Friday, 25 March 2011
End of the Arab Spring
How easy it looked back in January. Wikileaks reveals Western doubts about President Ben Ali and a few weeks later he is almost bloodlessly removed from office. Shortly afterward the Egyptian army removes Mubarek from power.
The future looked rosy. Information was being set free, and the people were following.
Now things don't look so great. Civil war in Libya, probable civil war in Yemen, brutal state repression in Bahrain and Syria and so on.
True, the West stepped in and saved Benghazi at the eleventh hour, but even as I type Gaddafi is altering his tactics and his men are trading in their military vehicles for civilian 4x4s and swapping their armour for human shields. The Libyan rebels aren't saved yet.
There are significant differences between the current intervention in Libya and the 2003 invasion of Iraq; a UN mandate and regional support being one, that this is aerial interdiction and not invasion being another. But there could one similarity.
Under Saddam Iraq was unjust but at peace. Now it is in a state of turmoil and strife. Libya may well be going to follow suit. And this is the liberal dilemma: unleash civil war across the region or back the tyrants.
Do we do nothing and let the security forces brutally restore the status quo, as in Bahrain, or do we intervene and trigger a civil war, like in Libya? Keep Arabia happy under its dictators, the failed policy since World War II, or intervene and unleash forces you can't control, the failed policy of the last decade?
To do or not to do, that is the question?
Lets look at the facts. A quarter of the population of the region is under 29. Unemployment in Saudi Arabia is 40%, and they're doing better than most. Across Arabia 100 million young people will enter the jobs market over the next ten years.
Meanwhile economic and climate woes are pushing up world food prices, which are going to go up even further when the unrest triggers an oil spike and transport and fertiliser costs rocket.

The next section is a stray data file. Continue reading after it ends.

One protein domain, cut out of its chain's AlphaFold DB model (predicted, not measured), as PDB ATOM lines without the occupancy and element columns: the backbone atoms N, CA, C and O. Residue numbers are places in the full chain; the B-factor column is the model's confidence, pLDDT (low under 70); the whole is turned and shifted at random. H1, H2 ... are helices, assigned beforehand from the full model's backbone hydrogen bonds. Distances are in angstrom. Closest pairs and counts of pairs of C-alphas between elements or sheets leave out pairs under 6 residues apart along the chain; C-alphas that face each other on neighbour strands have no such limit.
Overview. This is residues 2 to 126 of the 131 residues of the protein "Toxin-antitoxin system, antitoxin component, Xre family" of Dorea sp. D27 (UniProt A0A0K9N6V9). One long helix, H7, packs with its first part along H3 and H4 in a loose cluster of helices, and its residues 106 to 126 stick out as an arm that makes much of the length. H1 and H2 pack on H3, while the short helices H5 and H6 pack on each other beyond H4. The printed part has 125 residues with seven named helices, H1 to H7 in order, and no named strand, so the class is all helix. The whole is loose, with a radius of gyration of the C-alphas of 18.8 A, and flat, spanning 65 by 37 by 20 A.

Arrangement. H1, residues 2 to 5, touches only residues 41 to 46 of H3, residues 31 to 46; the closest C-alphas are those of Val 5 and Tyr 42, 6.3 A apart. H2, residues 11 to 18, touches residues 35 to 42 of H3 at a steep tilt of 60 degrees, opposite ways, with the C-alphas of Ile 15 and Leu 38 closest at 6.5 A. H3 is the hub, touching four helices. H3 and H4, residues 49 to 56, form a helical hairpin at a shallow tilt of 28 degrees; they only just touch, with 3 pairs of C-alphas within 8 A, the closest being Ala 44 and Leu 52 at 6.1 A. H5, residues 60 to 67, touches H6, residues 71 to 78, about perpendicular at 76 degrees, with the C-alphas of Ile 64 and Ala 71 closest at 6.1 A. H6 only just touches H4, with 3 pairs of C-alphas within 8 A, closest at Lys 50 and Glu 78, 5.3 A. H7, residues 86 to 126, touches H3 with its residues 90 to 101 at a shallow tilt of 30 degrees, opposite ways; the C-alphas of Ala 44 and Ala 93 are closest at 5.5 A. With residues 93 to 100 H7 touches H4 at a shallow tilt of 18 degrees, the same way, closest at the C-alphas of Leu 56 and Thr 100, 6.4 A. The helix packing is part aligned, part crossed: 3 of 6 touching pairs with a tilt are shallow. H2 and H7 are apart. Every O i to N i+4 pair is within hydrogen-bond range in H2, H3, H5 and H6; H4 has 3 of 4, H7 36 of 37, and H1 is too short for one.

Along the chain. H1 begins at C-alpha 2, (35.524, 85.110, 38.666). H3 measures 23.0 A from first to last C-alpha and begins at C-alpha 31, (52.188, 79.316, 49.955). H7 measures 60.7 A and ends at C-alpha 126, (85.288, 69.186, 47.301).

This is a huge mass of disinherited humanity that cannot be ignored.
Even Jordan's Queen Rania, who may yet end up playing Marie Antoinette in this drama, has looked down from her ivory tower and seen the ticking time bomb.
At the same time the environmental stresses on the region are huge. To thousands of years of soil erosion is about to be added drought and climatic change.
This is what is driving the revolts, not a conspiracy by the West to grab the oil, or French Imperialism or other conspiracy theories (although the West does like grabbing oil and the French are empire building in North Africa, it's just that these aren't the main factors here).
There are no easy solutions here, and certainly bombs aren't going to solve the problem (on that I agree with the pacifists, where I part company is that I think if judiciously placed they may alleviate the symptoms slightly).
Economic and environmental justice is the answer, economic and environmental justice. Say it over and over again.
How we get that is another matter entirely. And I don't have the answers.